Swedish researchers suggest climate tax on red meat

John Strak
February 1, 2011

Swedish academics have called for a climate tax on meat as a way of reducing green house gas emissions, estimating the policy would reduce green house gas (GHG) emissions in Europe by around 7 percent and if the land released was used to cultivate bio-energy, the emissions reduction could be six times greater.

The researchers, Stefan Wirsenius, Fredrik Hedenus and  Kristina Mohlin, are all based at or linked with the Chalmers University of Technology in Gothenburg, Sweden. Their research, published in the journal Climatic Change, shows that reduced meat consumption has two effects: a direct one that entails considerably less emission of methane and nitrous oxide, and an indirect one, in that land that is freed up can be used for bio-energy cultivation.

The academics claim that food production is an activity that cannot be ignored when it comes to direct emissions of greenhouse gases, which they estimate accounts for 20 percent to 25 percent of emissions.

However, it is difficult to estimate emissions from food, since the foremost emission sources are methane from the stomachs of cows and nitrous oxide from fertilized soil – both very expensive and technically complicated to measure.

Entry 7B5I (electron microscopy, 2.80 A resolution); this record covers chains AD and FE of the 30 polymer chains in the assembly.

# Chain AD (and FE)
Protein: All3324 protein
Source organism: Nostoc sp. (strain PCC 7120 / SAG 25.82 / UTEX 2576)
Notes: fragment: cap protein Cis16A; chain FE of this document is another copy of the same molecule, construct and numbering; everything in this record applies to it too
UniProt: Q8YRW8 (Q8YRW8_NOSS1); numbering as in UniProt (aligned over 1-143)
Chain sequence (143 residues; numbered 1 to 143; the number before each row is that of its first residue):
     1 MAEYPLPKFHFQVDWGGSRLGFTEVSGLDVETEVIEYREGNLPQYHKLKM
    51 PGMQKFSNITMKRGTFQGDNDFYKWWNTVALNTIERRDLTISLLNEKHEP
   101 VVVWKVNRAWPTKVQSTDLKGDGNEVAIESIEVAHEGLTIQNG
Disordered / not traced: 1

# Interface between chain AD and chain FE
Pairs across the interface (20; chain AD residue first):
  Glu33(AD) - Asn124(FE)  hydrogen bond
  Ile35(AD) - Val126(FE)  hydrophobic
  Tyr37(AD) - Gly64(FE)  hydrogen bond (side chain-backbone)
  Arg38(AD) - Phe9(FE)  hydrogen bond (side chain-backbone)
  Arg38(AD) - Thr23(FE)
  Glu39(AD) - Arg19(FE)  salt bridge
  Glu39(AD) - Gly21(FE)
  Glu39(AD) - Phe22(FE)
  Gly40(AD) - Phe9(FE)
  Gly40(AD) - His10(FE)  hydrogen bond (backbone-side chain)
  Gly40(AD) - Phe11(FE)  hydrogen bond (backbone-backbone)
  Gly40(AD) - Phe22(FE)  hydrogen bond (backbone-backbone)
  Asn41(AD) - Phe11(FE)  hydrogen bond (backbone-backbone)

Altered eating habits, they argue, could have a major impact. If beef is replaced with chicken, emissions decrease by 90 percent. If beef is replaced with beans, the reduction is 99 percent, according to their research.

“Normally a tax on emissions from food production would be the best thing. But since this is virtually impossible, and the effects of replacing meat and milk are so great, we show that it can be quite effective to levy the tax directly on meat,” said Wirsenius.

Beef, which entails the most emissions, is taxed more according to the proposal, whereas chicken and pork are taxed less, since their emissions are lower.

"Today we have tax on gasoline and a trade system for industries and power production, but no policy instruments at all for emissions related to food. This means that we are not paying our climate costs for food at all,” said Hedenus.